He’s coming right at you. A 295-pound defensive end who is attempting to bull rush you on the inside gap; and all that stands between him and your franchise quarterback is you. Blocking is one of the essentials of American football. It’s considered a major asset for those who can execute it well. But blocking, in some contexts, is a definite no-no and could wind up actually costing you.
A few weeks ago, the U.S. Department of Health and Human Services (HHS) published a proposed rule that would establish disincentives for healthcare entities and individual providers determined by HHS’ Office of Inspector General (OIG) to have committed “information blocking.” The OIG describes this term as occurring “when a provider knowingly and unreasonably interferes with the access, exchange, or use of electronic health information except as required by law or covered by a regulatory exception.”
The proposed rule implements the HHS Secretary’s authority under section 4004 of the 21st Century Cures Act (Cures Act) and acts to complement the OIG’s rule that established information blocking penalties for the other actors previously identified by Congress. These include health information technology (IT) developers of certified health IT or other entities offering certified health IT, health information exchanges, and health information networks. Specifically, the OIG’s final rule establishes civil money penalties authorized by the Cures Act that applies to these IT entities. According to an HHS press release, if the OIG determines that one of these entities has committed information blocking, it may be fined up to $1 million per violation. Again, this is based on an earlier OIG final rule.
Now, back to the HHS proposed rule. In it, the federal department seeks to establish certain disincentives for healthcare organizations, such as hospitals, as well as for individual practitioners, who have been determined by the OIG to have engaged in information blocking. The OIG is then to refer such organizations and individuals to the Centers for Medicare & Medicaid Services (CMS). Upon receiving a referral, CMS will be empowered to perform the following disciplinary actions:
- Under the Medicare Promoting Interoperability Program, an eligible hospital or critical access hospital (CAH) would be deemed to not be a meaningful electronic health record (EHR) user in an applicable EHR reporting period. The impact on eligible hospitals would be the loss of 75 percent of the annual market basket increase; for CAHs, payment would be reduced to 100 percent of reasonable costs.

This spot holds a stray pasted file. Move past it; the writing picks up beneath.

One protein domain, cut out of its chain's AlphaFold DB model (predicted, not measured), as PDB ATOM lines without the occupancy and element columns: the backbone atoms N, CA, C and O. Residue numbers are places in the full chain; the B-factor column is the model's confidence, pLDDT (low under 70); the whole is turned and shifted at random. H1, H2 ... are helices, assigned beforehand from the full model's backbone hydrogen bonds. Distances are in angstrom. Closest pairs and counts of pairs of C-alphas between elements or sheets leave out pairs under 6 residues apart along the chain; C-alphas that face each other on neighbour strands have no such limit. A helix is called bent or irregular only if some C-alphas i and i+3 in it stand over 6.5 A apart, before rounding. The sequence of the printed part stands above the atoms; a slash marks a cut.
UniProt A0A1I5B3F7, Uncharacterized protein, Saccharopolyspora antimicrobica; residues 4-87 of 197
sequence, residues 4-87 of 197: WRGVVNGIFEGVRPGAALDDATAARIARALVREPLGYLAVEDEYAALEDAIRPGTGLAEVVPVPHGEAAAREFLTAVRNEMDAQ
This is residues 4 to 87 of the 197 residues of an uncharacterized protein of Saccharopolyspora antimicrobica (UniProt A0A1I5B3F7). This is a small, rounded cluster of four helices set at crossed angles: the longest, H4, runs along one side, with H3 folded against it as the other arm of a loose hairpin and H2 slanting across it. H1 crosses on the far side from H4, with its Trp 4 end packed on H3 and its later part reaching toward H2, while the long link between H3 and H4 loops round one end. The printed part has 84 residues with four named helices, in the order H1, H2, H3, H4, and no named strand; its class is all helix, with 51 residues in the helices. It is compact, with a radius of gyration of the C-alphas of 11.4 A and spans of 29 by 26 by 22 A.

- Under the Promoting Interoperability performance category of the Merit-based Incentive Payment System (MIPS), an eligible clinician or medical group would be held to not be a meaningful user of certified EHR technology in a performance period and would therefore receive a zero score in the Promoting Interoperability performance category of MIPS, if required to report on that category. According to the HHS press release on the proposed rule, “The Promoting Interoperability performance category score typically can be a quarter of a clinician or group’s total MIPS score in a year.”
- Under the Medicare Shared Savings Program, a healthcare provider in an Accountable Care Organization (ACO), ACO participant, or ACO provider or supplier would be deemed ineligible to participate in the program for a period of at least one year. This may result in a healthcare provider being removed from an ACO or prevented from joining an ACO.
Of course, HHS is only getting started with these proposed punishments. The proposed rule includes an appeal to the general healthcare community for additional ideas on disincentives that would apply to those not impacted by the rule as currently proposed. Translation: there may be more disincentives in the final rule or future rulemaking.
Rationale and Response
Obviously, HHS believes it is off to a good start with these proposed provisions. According to HHS Secretary Xavier Becerra:
HHS is committed to developing and implementing policies that discourage information blocking to help people and the health providers they allow to have access to their electronic health information. We are confident the disincentives included in the proposed rule, if finalized, will further increase the appropriate sharing of electronic health information and establish a framework for potential additional disincentives in the future.
To ensure appropriate sharing and the protection of patient privacy and preferences, the information blocking regulations include exceptions, such as the privacy exception.
The proposed rule was published in the Federal Register on November 1, 2023. It remains available for public comment via the Federal Register, but comments must be submitted no later than 11:59 p.m. ET on January 2, 2024.
With best wishes,
Senior Vice President—BPO